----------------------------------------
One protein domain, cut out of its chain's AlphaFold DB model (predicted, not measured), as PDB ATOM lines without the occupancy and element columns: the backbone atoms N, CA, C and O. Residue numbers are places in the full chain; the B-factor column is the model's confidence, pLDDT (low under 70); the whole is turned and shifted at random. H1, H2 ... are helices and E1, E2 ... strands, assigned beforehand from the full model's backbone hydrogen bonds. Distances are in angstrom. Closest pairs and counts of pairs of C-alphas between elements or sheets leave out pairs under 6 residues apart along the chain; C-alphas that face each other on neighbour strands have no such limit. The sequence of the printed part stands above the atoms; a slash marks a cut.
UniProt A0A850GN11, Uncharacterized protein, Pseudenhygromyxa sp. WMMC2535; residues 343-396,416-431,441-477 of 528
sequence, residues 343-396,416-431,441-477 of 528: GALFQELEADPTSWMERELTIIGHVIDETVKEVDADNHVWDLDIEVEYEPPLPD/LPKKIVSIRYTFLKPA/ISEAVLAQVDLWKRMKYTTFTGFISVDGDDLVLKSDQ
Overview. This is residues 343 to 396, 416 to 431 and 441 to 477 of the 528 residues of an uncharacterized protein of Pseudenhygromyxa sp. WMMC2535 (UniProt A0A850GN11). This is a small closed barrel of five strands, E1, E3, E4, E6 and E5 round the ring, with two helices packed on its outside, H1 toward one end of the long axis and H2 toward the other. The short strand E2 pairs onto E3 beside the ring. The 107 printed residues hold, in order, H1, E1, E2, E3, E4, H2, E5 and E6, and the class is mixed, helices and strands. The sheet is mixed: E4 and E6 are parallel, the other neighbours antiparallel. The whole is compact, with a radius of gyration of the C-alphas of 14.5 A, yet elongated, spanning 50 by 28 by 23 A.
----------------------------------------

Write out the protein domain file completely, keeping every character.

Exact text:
One protein domain, cut out of its chain's AlphaFold DB model (predicted, not measured), as PDB ATOM lines without the occupancy and element columns: the backbone atoms N, CA, C and O. Residue numbers are places in the full chain; the B-factor column is the model's confidence, pLDDT (low under 70); the whole is turned and shifted at random. H1, H2 ... are helices and E1, E2 ... strands, assigned beforehand from the full model's backbone hydrogen bonds. Distances are in angstrom. Closest pairs and counts of pairs of C-alphas between elements or sheets leave out pairs under 6 residues apart along the chain; C-alphas that face each other on neighbour strands have no such limit. The sequence of the printed part stands above the atoms; a slash marks a cut.
UniProt A0A850GN11, Uncharacterized protein, Pseudenhygromyxa sp. WMMC2535; residues 343-396,416-431,441-477 of 528
sequence, residues 343-396,416-431,441-477 of 528: GALFQELEADPTSWMERELTIIGHVIDETVKEVDADNHVWDLDIEVEYEPPLPD/LPKKIVSIRYTFLKPA/ISEAVLAQVDLWKRMKYTTFTGFISVDGDDLVLKSDQ
Overview. This is residues 343 to 396, 416 to 431 and 441 to 477 of the 528 residues of an uncharacterized protein of Pseudenhygromyxa sp. WMMC2535 (UniProt A0A850GN11). This is a small closed barrel of five strands, E1, E3, E4, E6 and E5 round the ring, with two helices packed on its outside, H1 toward one end of the long axis and H2 toward the other. The short strand E2 pairs onto E3 beside the ring. The 107 printed residues hold, in order, H1, E1, E2, E3, E4, H2, E5 and E6, and the class is mixed, helices and strands. The sheet is mixed: E4 and E6 are parallel, the other neighbours antiparallel. The whole is compact, with a radius of gyration of the C-alphas of 14.5 A, yet elongated, spanning 50 by 28 by 23 A.